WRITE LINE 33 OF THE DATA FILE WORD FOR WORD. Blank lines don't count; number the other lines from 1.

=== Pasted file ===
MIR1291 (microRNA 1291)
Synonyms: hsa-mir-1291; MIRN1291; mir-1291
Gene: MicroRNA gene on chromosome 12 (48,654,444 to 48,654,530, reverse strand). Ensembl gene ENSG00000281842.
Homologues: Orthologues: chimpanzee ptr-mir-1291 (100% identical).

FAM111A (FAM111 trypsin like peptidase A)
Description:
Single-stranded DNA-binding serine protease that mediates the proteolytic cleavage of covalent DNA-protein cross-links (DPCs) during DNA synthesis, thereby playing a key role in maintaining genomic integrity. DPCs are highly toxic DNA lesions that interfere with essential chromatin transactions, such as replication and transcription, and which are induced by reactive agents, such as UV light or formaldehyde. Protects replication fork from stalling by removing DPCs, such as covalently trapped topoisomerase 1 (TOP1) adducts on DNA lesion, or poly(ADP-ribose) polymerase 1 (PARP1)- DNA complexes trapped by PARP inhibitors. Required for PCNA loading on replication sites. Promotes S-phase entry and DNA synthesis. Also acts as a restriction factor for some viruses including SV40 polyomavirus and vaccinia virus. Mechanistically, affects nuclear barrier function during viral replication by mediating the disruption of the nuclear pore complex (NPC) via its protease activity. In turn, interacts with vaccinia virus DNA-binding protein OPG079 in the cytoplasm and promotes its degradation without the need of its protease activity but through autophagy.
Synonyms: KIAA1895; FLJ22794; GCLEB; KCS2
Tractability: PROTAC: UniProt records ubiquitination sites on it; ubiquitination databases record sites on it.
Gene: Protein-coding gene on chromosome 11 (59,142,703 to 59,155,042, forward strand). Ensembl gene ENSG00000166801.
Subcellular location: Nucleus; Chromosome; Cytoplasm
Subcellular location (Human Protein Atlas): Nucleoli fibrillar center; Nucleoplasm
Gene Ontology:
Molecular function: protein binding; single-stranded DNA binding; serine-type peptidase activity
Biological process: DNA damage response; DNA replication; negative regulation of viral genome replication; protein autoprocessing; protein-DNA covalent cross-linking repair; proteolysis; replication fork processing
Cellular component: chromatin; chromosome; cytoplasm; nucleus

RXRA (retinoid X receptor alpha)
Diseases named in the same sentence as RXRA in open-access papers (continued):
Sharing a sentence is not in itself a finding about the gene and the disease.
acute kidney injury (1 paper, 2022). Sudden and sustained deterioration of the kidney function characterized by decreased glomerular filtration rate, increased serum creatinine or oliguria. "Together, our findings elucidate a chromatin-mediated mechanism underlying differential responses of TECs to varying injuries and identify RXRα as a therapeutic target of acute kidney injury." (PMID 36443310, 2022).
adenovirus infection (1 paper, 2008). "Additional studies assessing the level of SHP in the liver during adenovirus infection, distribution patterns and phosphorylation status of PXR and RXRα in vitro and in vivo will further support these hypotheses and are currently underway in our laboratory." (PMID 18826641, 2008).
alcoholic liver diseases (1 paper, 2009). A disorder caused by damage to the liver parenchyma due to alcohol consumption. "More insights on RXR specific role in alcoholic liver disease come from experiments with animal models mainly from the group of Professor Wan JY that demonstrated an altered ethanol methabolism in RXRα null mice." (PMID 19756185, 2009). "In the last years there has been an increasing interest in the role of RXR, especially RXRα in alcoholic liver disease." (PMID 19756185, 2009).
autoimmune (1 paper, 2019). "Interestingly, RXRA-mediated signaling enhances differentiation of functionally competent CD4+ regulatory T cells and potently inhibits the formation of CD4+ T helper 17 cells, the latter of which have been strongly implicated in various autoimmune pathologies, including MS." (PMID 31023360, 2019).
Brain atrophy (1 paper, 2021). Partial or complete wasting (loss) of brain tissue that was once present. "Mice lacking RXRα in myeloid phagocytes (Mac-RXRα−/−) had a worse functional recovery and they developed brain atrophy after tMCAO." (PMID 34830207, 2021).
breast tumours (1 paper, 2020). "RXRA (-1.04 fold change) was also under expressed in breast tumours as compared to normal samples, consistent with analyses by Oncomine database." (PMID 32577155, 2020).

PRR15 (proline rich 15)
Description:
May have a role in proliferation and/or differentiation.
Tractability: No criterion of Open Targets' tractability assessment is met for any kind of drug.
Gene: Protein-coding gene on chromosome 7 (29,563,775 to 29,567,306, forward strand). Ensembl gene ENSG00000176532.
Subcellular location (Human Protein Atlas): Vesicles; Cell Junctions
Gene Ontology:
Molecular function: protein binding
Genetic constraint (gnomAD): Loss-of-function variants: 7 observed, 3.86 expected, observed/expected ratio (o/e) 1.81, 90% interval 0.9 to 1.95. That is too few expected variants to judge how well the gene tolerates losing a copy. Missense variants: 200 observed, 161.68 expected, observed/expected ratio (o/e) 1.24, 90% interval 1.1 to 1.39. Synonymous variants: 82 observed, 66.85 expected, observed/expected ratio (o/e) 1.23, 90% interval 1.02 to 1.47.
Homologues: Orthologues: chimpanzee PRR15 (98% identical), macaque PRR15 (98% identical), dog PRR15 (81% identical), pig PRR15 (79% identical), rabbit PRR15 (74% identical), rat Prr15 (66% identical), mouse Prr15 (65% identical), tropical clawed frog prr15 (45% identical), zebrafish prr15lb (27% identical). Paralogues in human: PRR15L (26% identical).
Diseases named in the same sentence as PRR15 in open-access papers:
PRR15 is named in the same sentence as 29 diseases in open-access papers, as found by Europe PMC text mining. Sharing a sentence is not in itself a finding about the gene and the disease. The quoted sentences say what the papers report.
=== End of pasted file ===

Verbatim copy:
Molecular function: protein binding